Tuesday, September 2, 2014
August 30, 2013 I experienced my first Aquatics Therapy class at Spaulding Rehabilitation Hospital. As I reread my blog post from a year ago, I realize it is now 8 years since I became sick and tired of feeling sick and tired and took the first steps on my healing journey at Spaulding Rehab's Internaitonal Rehab Center for Polio at their outpatient clinic in Framingham in October of that year.
I knew there were benefits of Aquatics Therapy but am amazed to experience the transformation and healing that is happening in large part thanks to the twice weekly therapy classes at Spaulding.
I am up to 5 pound ankle weights and last Saturday I ran for seven sweet miles.
I can do squats with dumbbells. New neuromuscular connections fire up as we are challenged with balance exercises and contralateral movements. I remember how disorganized I felt with movements in the pool. I feel a sense of grace and ease in my body as I move and laugh as I try new exercises.
I love being in the pool. The warm waters heal. I feel more confidence and strength in my body than I did this time last year; than I have ever felt in my life. There is a collective intention for healing and finding strength in the community classes.
I often joke with my therapist saying that I think I am addicted to Aquatics Therapy classes. She responded with there are worse things you can be addicted to.
There is freedom as I move through water with mindful movements.
It's hard for me to believe it's been a year since I first experienced Aquatics Therapy. I had no expectations when I began the program. I didn't even know that I would become a fixture of the Tuesday and Wednesday classes. I'm glad that I stayed with the program even when it meant getting up in the dark at 6:15 am in the middle of the Polar Vortex or walking out into the darkness of evening being greeted by a blast of frigid air.
It's been a joy filled, challenging and fulfilling journey with wonderful results. I continue to build strength and experience healing and transformation, grace and ease in my physicality. Happy Swimiversary to me with deepest gratitude to my therapists and to Spaulding Rehab for the gift of this program in my life.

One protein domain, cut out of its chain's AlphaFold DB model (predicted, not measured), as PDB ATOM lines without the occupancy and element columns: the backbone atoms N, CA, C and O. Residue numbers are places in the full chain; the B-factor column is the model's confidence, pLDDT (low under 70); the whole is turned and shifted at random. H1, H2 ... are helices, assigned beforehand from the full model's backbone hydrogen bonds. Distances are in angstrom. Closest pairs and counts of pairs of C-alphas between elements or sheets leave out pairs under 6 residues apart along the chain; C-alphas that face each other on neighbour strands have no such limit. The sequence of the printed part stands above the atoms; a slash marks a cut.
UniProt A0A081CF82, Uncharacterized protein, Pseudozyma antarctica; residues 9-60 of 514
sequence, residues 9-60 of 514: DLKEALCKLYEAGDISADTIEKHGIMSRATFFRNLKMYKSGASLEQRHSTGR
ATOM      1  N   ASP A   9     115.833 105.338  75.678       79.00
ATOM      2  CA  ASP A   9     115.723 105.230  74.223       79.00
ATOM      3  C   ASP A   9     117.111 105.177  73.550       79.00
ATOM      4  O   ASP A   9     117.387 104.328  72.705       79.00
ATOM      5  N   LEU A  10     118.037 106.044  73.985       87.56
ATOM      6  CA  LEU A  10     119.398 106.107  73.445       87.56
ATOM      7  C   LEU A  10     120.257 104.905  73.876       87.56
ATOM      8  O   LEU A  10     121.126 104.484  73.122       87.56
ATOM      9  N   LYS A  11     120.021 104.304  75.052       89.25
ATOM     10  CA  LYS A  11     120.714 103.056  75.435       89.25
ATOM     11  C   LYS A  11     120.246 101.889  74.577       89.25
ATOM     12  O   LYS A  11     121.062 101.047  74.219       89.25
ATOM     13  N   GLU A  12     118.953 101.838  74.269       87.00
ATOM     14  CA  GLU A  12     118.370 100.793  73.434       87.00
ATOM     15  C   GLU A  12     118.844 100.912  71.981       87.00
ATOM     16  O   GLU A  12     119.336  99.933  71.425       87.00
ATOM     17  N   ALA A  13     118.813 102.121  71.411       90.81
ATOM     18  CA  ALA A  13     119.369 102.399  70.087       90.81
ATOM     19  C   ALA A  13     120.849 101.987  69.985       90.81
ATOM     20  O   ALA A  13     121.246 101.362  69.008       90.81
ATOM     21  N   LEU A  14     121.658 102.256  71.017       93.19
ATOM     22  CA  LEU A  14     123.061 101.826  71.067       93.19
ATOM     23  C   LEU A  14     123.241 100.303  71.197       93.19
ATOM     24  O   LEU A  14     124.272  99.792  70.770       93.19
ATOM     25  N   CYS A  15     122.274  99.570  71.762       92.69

"Wait, I have one more goal," Mary McManus told her personal trainer in February of 2008 shortly after coming out of her toe up leg brace. "I want to run the Boston Marathon for Spaulding Rehab Hospital." Mary traded in her polio shoes for running shoes and embarked on the journey of a lifetime. Mary McManus was at the height of her career as a VA social worker when she was told by her team at Spaulding Rehabilitation Hospital’s International Rehab Center for Polio in December of 2006 that she needed to quit her job if she had any hope of preventing the progression of post polio syndrome, a progressive neuromuscular disease. In “Coming Home: A Memoir of Healing, Hope and Possibility” Mary takes you on her seven year healing odyssey as a survivor of paralytic polio and trauma from her diagnosis, to taking a leap of faith to leave her award winning career at the VA to heal her life and follow her passion as a poet and writer. You’ll experience her trials, tribulations and triumphs as she trains for and crosses the finish line of the 2009 Boston Marathon and discovers the opportunity for healing in the wake of new trauma: the suicide of her nephew in 2011, and the aftermath of the 2013 Boston Marathon bombings. This is Mary's journey of coming home to her human form free from the influences of the ghastly ghostly invaders who had invaded her sacred earthly home. Her memoir includes journals and blog posts from her seven year healing odyssey. This is her journey of transformation and her message of healing, hope and possibility.
I donate 50% of royalty payments through on line sales to The One Fund to help Boston Marathon survivors and their families. Copies are also available at Brookline Marathon Sports. $5 of each book sold at Marathon Sports is donated to The One Fund.